Tuesday, June 18, 2024


Dhaka Tribune

Israel-Iran tensions: Is Syria the new battlefield?

  • Israel has been bombing Syria covertly for years
  • Some experts worry the Gaza conflict will make things worse
Update : 24 Apr 2024, 04:49 PM

Only a week after an alleged Israeli attack on the Iranian embassy complex in Damascus, Syria, it was business as usual for Syrian dictator Bashar Assad. Accompanied by his wife and family, he appeared in public at the end of the Islamic holiday month of Ramadan, taking part in prayers and walking the city streets.

If he seemed unperturbed by the fact that a foreign power had apparently killed several high-ranking generals in his capital just a few days earlier, then that was on purpose, says Haid Haid, a consulting fellow with the Middle East and North Africa program at London-based think tank Chatham House.

“The [Assad] photo op was not accidental. It’s part of a wider campaign to show that business is proceeding as usual,” Haid said during a Chatham House panel on the topic this week. “I think the message was that Syria will not be part of any retaliation for the Israeli attack on the Iranian consulate and Syria will not be the main theater for that response.”

But that’s not surprising, Haid noted. “Because from the beginning of the war in Gaza, Assad has been distancing himself from regional escalation and portraying himself as neutral.”

There are a number of reasons for this. Due to the long-running Syrian civil war, local military would not be equipped to respond anyway, the Syrian economy is in tatters, and political neutrality on Gaza could serve the Assad regime well in foreign policy terms.

Syrian transit route for Iran

The Syrian regime’s attitude comes despite the fact that Israel has actually been attacking sites in Syria for over a decade. In 2012, the Iranian government became involved in the Syrian civil war, helping to defeat opposition forces. In return, Syria has been useful to Iran, offering a land corridor to transport equipment and fighters towards Lebanon.

Hezbollah, the most powerful of the various military proxies that Iran supports around the region, is based in Lebanon and is also present in Syria. Both Iran and Hezbollah consider Israel and the US enemies.

Iran’s growing presence in Syria has concerned the Israeli military. They’re worried about the build-up of Iranian troops and infrastructure nearer their own borders. This is why Israel has regularly targeted Syrian infrastructure.

“Israel’s primary interest in Syria is to prevent a strategic Iranian military presence across Syria, including Iranian construction of military infrastructure and cultivation of local partner forces,” think tank International Crisis Group explains in its online monitoring of the conflict. “Israel has carried out more than 100 strikes on convoys and warehouses serving Hezbollah’s Syrian supply lines.”

After late 2017, the pace of Israeli attacks picked up, Crisis Group noted. Observers say Israeli attacks were happening on an almost weekly basis.

Why doesn’t Syria retaliate?

Given that it’s still dealing with an ongoing hangover from its long running civil war and more concerned about its own survival, the Syrian government has not been in any real position to respond to Israel. If it did, it was usually with rockets that landed on empty ground, analysts have noted. And Israel didn’t often target Syrian assets anyway; it was more likely to shoot at Iranian objects.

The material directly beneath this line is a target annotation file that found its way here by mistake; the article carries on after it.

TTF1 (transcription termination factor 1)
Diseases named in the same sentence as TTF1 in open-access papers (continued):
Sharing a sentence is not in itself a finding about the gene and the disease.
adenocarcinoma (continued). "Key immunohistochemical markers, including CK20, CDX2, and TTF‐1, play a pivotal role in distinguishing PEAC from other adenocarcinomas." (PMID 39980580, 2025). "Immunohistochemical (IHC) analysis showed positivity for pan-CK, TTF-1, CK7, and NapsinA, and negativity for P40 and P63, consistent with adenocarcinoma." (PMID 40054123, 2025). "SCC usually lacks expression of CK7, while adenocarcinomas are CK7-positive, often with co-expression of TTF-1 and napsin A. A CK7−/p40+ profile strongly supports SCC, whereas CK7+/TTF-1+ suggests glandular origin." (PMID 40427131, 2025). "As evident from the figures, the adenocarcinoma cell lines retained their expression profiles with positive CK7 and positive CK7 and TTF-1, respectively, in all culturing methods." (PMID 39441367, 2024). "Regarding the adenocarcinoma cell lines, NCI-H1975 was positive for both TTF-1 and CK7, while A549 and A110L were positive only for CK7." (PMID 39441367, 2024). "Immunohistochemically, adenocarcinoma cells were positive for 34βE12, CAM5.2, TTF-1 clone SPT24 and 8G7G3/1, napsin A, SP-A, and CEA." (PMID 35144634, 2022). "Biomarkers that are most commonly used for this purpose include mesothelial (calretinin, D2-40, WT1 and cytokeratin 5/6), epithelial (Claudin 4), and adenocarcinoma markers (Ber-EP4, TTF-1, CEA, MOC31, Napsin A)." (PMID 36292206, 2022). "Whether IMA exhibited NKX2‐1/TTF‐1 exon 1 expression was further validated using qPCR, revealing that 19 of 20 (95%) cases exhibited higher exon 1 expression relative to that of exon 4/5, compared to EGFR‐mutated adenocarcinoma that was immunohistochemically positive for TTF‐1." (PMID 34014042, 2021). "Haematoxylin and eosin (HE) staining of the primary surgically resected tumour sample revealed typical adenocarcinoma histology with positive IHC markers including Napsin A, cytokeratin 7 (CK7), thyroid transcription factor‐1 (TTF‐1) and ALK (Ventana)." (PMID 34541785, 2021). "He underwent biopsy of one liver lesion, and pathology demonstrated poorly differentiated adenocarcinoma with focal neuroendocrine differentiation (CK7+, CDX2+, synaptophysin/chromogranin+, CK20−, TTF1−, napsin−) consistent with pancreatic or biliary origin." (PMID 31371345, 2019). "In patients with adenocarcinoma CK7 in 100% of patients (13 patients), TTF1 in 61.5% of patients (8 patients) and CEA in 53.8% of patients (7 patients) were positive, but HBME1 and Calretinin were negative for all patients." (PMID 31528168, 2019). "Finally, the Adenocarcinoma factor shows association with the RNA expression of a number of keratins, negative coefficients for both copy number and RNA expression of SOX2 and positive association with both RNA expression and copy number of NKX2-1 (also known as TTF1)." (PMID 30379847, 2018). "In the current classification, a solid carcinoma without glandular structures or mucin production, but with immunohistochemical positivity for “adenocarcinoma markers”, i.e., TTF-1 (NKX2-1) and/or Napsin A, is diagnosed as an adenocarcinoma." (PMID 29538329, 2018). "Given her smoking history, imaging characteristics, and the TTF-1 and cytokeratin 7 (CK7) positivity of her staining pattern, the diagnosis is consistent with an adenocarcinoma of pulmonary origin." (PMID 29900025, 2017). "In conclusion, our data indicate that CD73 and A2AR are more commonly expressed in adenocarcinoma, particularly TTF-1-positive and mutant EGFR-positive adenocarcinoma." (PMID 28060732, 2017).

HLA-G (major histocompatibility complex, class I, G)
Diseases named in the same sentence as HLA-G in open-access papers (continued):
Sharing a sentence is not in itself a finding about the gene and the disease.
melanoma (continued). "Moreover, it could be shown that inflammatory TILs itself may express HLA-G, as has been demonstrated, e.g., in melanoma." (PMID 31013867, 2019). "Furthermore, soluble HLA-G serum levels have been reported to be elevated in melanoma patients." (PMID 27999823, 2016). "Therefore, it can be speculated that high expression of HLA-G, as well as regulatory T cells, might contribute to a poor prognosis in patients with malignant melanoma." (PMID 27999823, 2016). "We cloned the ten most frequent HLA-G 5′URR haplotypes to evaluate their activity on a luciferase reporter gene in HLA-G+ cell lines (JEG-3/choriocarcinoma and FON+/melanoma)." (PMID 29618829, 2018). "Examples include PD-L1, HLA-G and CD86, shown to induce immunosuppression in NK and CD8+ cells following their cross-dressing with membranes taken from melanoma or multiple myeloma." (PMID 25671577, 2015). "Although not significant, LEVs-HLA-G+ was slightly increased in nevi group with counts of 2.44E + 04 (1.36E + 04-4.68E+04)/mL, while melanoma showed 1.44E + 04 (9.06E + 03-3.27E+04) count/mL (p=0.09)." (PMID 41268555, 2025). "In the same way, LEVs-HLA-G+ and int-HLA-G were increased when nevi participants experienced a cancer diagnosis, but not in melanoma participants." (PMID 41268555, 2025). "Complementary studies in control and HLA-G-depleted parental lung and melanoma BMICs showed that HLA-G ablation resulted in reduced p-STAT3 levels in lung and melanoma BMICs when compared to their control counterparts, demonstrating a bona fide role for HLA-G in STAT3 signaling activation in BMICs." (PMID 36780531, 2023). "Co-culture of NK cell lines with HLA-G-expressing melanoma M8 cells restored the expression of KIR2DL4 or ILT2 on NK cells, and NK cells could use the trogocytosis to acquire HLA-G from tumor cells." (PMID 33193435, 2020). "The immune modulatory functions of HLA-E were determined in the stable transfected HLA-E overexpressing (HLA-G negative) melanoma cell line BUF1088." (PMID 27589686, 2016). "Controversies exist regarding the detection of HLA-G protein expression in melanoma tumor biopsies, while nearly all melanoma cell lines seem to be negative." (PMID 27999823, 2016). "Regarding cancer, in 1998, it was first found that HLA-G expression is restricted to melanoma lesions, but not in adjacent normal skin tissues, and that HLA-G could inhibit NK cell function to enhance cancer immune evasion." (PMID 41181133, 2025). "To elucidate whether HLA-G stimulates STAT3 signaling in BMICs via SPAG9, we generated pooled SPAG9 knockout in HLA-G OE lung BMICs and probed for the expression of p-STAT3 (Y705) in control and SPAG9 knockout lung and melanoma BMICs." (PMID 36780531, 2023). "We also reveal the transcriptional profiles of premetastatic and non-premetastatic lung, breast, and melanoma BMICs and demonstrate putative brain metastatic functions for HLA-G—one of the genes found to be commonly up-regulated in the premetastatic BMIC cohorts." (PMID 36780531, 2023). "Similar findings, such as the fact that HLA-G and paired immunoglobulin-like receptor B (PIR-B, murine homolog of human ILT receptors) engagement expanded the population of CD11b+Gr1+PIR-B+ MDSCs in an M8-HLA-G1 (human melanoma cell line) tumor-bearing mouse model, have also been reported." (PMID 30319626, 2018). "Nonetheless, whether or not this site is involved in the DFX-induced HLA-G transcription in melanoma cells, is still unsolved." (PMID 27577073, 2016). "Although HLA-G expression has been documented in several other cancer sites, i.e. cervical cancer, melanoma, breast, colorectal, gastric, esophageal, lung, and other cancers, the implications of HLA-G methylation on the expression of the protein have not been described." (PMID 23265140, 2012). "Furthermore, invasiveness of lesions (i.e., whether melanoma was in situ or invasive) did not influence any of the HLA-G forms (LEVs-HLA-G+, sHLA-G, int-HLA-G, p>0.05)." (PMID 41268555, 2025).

However, since the October 7 resistance campaign on Israel by the Gaza-based Hamas group, Israeli strikes on Syria have become even more frequent. And whereas in the past, Israel mostly avoided killing Iranian or Hezbollah operatives, this has now changed, Chatham House expert Haid wrote in a commentary earlier in April.

“The change in Israel’s transnational strategy — from merely targeting Iran’s affiliates to directly eliminating Iranian leadership in Syria — was prompted by the October 7 attacks and Israel’s apparent dissatisfaction with the limitations and failures of its containment strategy,” he explained.

Israel’s defense minister, Yoav Gallant, has spoken about plans to expand a campaign against the Lebanon-based military arm of Hezbollah. “We will reach wherever the organization operates, in Beirut, Damascus and in more distant places,” Gallant told Israeli media in late March.

That peaked with the alleged Israeli bombing of the Iranian embassy complex in Damascus on April 1, which killed seven people, including senior Iranian military officers and Hezbollah members. This led to Iranian retaliation on April 13, the first direct rocket and missile attack on Israel.

The fear of more direct attacks by Israel and Iran on one another seems to have been quelled for now. However, experts all agree that indirect attacks are likely to continue.

“The conventional wisdom in policy circles is that attacks in Syria are low cost,” says Dareen Khalifa, a senior advisor at International Crisis Group, referring to the fact that Syria tends not to react to such attacks.

“So, in that sense, I think we are going to continue to see Syria being a launchpad for attacks from Iranian-backed proxies in the country; it’s also going to continue to be a rear base for them. And as such Israel is going to continue its attacks on Iranian assets in Syria,” she concludes.

However just because it’s happening in Syria doesn’t mean it can’t lead to further regional escalation, Khalifa warns.

“What we’ve been seeing is an incremental escalation regionally. Every actor has quantitatively and qualitatively escalated their tit-for-tat attacks. But thinking these [attacks] are low cost, doesn’t mean other parties are going to see it the same way,” she explains.

“There’s very little margin for error or miscalculation.” That’s something the Iranian embassy attack in Damascus has already shown, she noted.

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